If you've already GOT a webhost, like me, they'll still help, via their blog, which is chock full of information and ideas. Ideas like how to maximize your SEO -- or "Search Engine Optimization." Search Engines are the billboards of the Internet, and if you're not way up there on them, you're not anywhere, as far as readers are concerns. So helps out with three tips to maximize your SEO. Awesome, right? Right.

All the great content and Sticky Waffle Sandwich jokes in the world won't get you to Hawaii unless you're doing it right -- and is the site I go to to make sure I'm doing it right. From setup through marketing, they've got answers.

Quote of the Day, 28

"You're always telling me these interesting things about sports and then when I try to talk sports with you, you're like... Joe Theisman."

-- The Boy, when I tried to tell him about an article I read this weekend. To celebrate our anniversary, I took Sweetie out Friday and one of the things she did was get a manicure. She asked if I minded waiting and I did not because they had an issue of The New Yorker just sitting there, which meant that I got to read a fascinating article about why David beats Goliath by Malcolm Gladwell.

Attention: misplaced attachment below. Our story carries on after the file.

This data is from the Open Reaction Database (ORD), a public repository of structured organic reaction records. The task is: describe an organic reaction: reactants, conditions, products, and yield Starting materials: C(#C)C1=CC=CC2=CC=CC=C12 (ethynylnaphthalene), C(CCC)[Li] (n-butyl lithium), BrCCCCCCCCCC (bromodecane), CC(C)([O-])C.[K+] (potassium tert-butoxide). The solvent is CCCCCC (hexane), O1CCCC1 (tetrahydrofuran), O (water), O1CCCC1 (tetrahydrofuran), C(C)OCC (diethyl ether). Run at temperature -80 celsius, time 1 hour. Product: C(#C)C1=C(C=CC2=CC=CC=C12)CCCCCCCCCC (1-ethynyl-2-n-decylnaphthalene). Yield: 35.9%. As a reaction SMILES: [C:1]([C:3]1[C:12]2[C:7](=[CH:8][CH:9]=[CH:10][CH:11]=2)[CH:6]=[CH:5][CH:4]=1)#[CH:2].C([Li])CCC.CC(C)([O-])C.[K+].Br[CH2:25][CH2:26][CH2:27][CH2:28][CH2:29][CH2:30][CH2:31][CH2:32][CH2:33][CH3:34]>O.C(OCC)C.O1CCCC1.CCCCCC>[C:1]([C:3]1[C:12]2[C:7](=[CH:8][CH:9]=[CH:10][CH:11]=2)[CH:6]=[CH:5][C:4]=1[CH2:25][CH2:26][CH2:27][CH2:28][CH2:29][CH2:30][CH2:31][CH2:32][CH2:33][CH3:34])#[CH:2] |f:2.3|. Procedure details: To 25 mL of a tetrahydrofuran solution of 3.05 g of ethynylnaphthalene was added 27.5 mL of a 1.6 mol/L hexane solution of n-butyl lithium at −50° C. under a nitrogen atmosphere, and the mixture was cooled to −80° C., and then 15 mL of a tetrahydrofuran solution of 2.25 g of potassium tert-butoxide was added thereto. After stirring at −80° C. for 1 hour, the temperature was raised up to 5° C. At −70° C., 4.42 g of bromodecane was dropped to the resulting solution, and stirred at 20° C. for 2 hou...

The article focused on how a junior high girls' basketball team had used the full-court press to win its way to the championship, and I used the article to explain another "interesting thing about sports" to The Boy the next day, after he had the gall to tell me that there's never anything interesting in The New Yorker. It was after my story that he gave the Quote of the Day, apparently as a put-down, and then he left before I could tell him about the neuroscientist who once spent a weekend trying to get flounder to mimic a polka dot background.

God, I love The New Yorker.

Question of The Day: 59

How much do you have to buy at McDonald's to use their playland without being a freeloader?

Yesterday was kind of chilly, so rather than take the Babies! to the playground, we went to McDonald's to play on their playland. Ordinarily, if I take them there, it's around lunch and I just buy a Happy Meal and they play and eat the french fries, but I feel kind of guilty because there's two of them playing, but I only bought one Happy Meal. Then again, the two of them are only 2 1/2, apiece, so that's like one 5-year-old kid playing, right? Should it go by age? Or weight? Or height? Maybe for every 3 years of age, people should spent $4.00, or something.

Then, yesterday, the math got harder, because we got there about 9:45, too late for breakfast and too early for lunch, and I didn't want to order coffee. So I bought a soda, and then as an afterthought threw in some McDonaldland Cookies. Then we went to the playland and the boys ran and played and climbed while I sipped my soda (and also gave in and just gave Mr Bunches cookies, at 10 a.m., because he wanted them and Sweetie wasn't there.)

We were there about 40 minutes, and when I left I got a free refill of my soda, but I felt a little guilty, like I wasn't keeping up my end of the bargain.